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Macbeth 'Worthy Gentleman' or 'Black Macbeth'

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Access to HE - English Literature Analysis of main characters Shakespeare provides us with a gripping, sensationalised, tragic play surrounded by ambition, deception, and guilt. Emphasis of the positive influence by supernatural elements surmises an eventual downfall for the main characters: Macbeth and Lady Macbeth. The play was written using a variety of literary techniques, providing the domination of iambic pendameter and blank verses combined with minimal stage directions, allowing personal interpretation. Numerous soliloquies are present, predominantly displayed by the main characters, to give the audience an insight into their innermost thoughts and feelings, making dramatic irony present, to ensure the audience's attention is captured. Quotes and analysis of characteristics adopted by the dramatist, using these techniques are discussed below: Macbeth 'Worthy Gentleman' or 'Black Macbeth' Before the exposition of Macbeth's character, Shakespeare prepares the audience with his characteristics through others opinions (Act1 Scene ii), namely King Duncan, who announces 'For brave Macbeth (well he deserves that name)' as a respected 'worthy gentlemen' who '...Unseam'd' his enemy, offering metaphorical terms of clothes being ripped at the seam. The difference in the English language is apparent, by the verb ending in 'd compared to contemporary language. ...read more.


He cannot bring himself to say Duncan is dead, so he uses euphemisms, calling it the 'deed' or 'assassination' and by using the expression of metaphorical language '...The wine of life is drawn' displays the wine of life, being the blood lost from the body, resulting in death. Preceding the regicide, progression of Macbeth's character is relevant, by developing iniquity intentions to murder others obstructing his aspirations. Banquo raises his sense of suspicion in a short soliliquoy (Act 3 Scene 1) announcing 'Thou play'dst most foully fo't'. The dramatist enforces Macbeth's attitude at a similar time ' ...our fears in Banquo stick deep', however, he selects two murderers, giving orders partly in prose to initiate the deed, by making excuses '...yet I must not, For certain friends that are both his, and mine', allowing his power to employ murderers. We can visualise Macbeth's sense of freedom quashed, when discovering Fleance's escape. This is displayed in Shakespeare's use of alliteration, emphasising the hard 'c' sound '...cabin'd, cribb'd, confin'd', indicating Macbeth restriction to retaining his ambitions. The appearance of Banquo's ghost at the banquet, while invisible to others, terrifies Macbeth and it is Lady Macbeth that once again takes control of the situation, by making excuses 'You lack the season of all natured, sleep'. ...read more.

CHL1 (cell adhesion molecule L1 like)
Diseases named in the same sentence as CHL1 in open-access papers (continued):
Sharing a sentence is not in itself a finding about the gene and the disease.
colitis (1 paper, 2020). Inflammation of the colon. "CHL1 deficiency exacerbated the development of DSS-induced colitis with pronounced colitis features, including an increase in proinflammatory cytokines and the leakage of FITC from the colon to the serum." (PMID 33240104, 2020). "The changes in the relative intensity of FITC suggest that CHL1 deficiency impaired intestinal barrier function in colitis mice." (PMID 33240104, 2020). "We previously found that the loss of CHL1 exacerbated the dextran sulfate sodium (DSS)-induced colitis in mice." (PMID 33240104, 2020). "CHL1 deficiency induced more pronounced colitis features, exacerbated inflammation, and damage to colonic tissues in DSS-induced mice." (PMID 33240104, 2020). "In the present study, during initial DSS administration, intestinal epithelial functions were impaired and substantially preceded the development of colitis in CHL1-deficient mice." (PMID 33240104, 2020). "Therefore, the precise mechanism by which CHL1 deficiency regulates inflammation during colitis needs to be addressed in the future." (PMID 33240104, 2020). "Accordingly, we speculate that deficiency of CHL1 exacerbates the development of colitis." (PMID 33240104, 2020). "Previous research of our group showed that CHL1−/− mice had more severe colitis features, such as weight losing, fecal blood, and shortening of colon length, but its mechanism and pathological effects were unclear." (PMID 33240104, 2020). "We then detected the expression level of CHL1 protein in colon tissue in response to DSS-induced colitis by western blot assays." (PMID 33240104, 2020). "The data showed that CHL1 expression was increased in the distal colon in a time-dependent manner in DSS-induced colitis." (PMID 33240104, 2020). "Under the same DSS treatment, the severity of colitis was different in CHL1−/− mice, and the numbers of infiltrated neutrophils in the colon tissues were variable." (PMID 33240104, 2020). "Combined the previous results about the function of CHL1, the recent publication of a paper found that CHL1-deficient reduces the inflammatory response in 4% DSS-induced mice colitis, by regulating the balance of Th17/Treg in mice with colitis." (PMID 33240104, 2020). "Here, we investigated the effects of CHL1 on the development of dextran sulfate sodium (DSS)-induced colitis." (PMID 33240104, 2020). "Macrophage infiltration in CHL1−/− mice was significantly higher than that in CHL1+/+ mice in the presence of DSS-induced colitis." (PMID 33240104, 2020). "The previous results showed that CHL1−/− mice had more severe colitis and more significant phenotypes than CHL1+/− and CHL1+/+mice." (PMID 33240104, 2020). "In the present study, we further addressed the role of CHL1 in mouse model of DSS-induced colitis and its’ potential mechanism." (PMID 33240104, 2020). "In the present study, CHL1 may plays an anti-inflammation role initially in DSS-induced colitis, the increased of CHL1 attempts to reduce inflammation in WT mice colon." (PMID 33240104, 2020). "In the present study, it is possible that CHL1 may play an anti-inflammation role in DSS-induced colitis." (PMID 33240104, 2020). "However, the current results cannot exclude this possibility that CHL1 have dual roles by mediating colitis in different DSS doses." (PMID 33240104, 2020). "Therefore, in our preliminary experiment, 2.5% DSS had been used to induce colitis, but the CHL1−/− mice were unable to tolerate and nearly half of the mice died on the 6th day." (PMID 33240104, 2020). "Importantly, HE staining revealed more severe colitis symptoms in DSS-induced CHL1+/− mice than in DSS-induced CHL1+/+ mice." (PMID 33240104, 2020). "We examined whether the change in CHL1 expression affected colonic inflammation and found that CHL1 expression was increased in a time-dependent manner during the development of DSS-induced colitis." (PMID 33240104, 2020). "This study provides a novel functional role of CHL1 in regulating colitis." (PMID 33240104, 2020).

Shakespeare presents blank verse, ending in rhyming couplets when the doctor speaks, compared to the prose displayed in Lady Macbeth's speech. This is prepared for the audience, purposely to separate the dreaming from reality. Lady Macbeth meets her death in way on suicide, presenting the audience with the opinion, that maybe she was not the strongest person of the duet after all. The ambitions displayed by both Macbeth and Lady Macbeth seemed to alternate according to the scene in the play. Initially, Macbeth was given total reassurance and persuaded by his wife, to ensure ambitions were met. However, when Lady Macbeth was weak in character, her husband took control of the situation. This alternation in my mind represents weighing scales, showing uneven quantities, when one is up- the other is down, and vice versa. This display of tragic events represents both characters pursuit to ambitious intentions, eventually ending in both their deaths. It is perceivable why Macbeth has been around and studied for such a considerable amount of time. In every era, adaptations can be made to adjust scenes to personal interpretation. Shakespeare used the reality of jealousy and ambition, which exists in most of us at some point in our lives, proving this is not a dated boring literary study, but an interesting literary experience to benefit us all. ?? ?? ?? ?? Melody Treble 1 ...read more.

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